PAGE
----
As a preliminary note, Defendant, in its Reply, asks me to convert this Motion to Dismiss into a Motion for Summary Judgment because, in its view, I must look beyond the Complaint to resolve the issues raised. Def.'s Reply 1-2. However, Plaintiff may be entitled to discovery and such a ruling would be premature. See Chernova, 247 F.Supp.2d at 722 (finding that it was premature to convert a motion to dismiss an employment discrimination claim to a motion for summary judgment when summary judgment was not fully briefed and the case was prediscovery). I decline to consider the extrinsic evidence (other than to determine the Court's subject matter jurisdiction, see Richmond, Fredericksburg & Potomac Ry., 945 F.2d at 768) in resolving this Motion and, therefore, will not convert this Motion to one for summary judgment. See MCS Servs., Inc. v. Jones, No. WMN-10-1042, 2010 WL 3895380, at *7 n.3 (D. Md. Oct. 1, 2010) (declining to consider extrinsic evidence and, therefore, declining to convert a motion to dismiss into one for summary judgment).

1. Timeliness

Defendant argues that events that occurred before November 15, 2007 are outside Title VII's statute of limitations. Def.'s Mem. 6. Specifically, Defendant claims that the event triggering the alleged discrimination, the hiring of Mr. Oschman, occurred on October 30, 2007, which was sixteen days outside the 300-day statute of limitations governing Plaintiff's MCOHR Complaint. Id. However, Plaintiff alleges that the relevant events occurred "on or about November, 2007." Compl. ¶¶ 3, 12; see also Pl.'s Mem. 2-3. Defendant argues that the phrase "on or about November, 2007" is vague and erroneous. See Def.'s Mem. 6. In this regard, Defendant appears to seek dismissal under Rule 12(b)(1) by alleging that Plaintiff's jurisdictional facts are untrue.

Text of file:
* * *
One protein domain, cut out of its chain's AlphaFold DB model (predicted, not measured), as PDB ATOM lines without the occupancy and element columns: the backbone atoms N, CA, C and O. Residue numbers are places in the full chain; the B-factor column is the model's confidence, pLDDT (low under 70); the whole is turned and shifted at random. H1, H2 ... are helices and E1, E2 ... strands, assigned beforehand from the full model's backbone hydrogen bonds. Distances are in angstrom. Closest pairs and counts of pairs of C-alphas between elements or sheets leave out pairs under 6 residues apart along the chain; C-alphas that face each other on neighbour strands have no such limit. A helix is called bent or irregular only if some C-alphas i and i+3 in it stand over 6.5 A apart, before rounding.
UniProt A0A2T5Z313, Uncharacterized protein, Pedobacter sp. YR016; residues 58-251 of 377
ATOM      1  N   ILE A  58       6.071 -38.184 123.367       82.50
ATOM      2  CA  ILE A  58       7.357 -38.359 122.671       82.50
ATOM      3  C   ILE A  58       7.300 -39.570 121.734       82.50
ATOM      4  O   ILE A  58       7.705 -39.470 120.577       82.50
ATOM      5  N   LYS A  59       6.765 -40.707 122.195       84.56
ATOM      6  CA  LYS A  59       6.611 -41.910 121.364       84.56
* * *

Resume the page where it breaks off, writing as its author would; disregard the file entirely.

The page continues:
As explained above, the facts alleged in the Complaint are accepted as true and reasonable inferences are resolved for the Plaintiff for purposes of this motion to dismiss. See, e.g., Ibarra, 120 F.3d at 474. Further, an affirmative defense, such as a statute of limitations, "may only be reached at the Rule 12(b)(6) stage if all facts necessary to the affirmative defense clearly appear on the face of the complaint." In re Minh Vu Hoang, No. DKC 12-0593, 2013 WL 1105021, at *10 (D. Md. Mar. 15, 2013) (quoting Fulmore v. City of Greensboro, 834 F.Supp.2d 396, 421 (M.D. N.C. 2011)) (internal quotation marks omitted).

Plaintiff alleges that the relevant events for Defendant's discriminatory failure to promote occurred on or about November, 2007. This action is pre-discovery and the relevant evidence of when the actionable events took place largely is in the possession of the employer. The Court must resolve inferences, and especially affirmative defenses, in favor of the Plaintiff. See Ibarra, 120 F.3d at 474; In re Minh Vu Hoang, 2013 WL 1105021, at *10. Accordingly, I assume for the purposes of this motion that the actionable events occurred in the latter half of the month, within the statute of limitations. Therefore, Plaintiff's claim is timely for purposes of this motion to dismiss because the material jurisdictional facts are in dispute, precluding a determination that Defendant "is entitled to prevail as a matter of law." See El-Amin, 2011 WL 2580630, at *2 (citation omitted).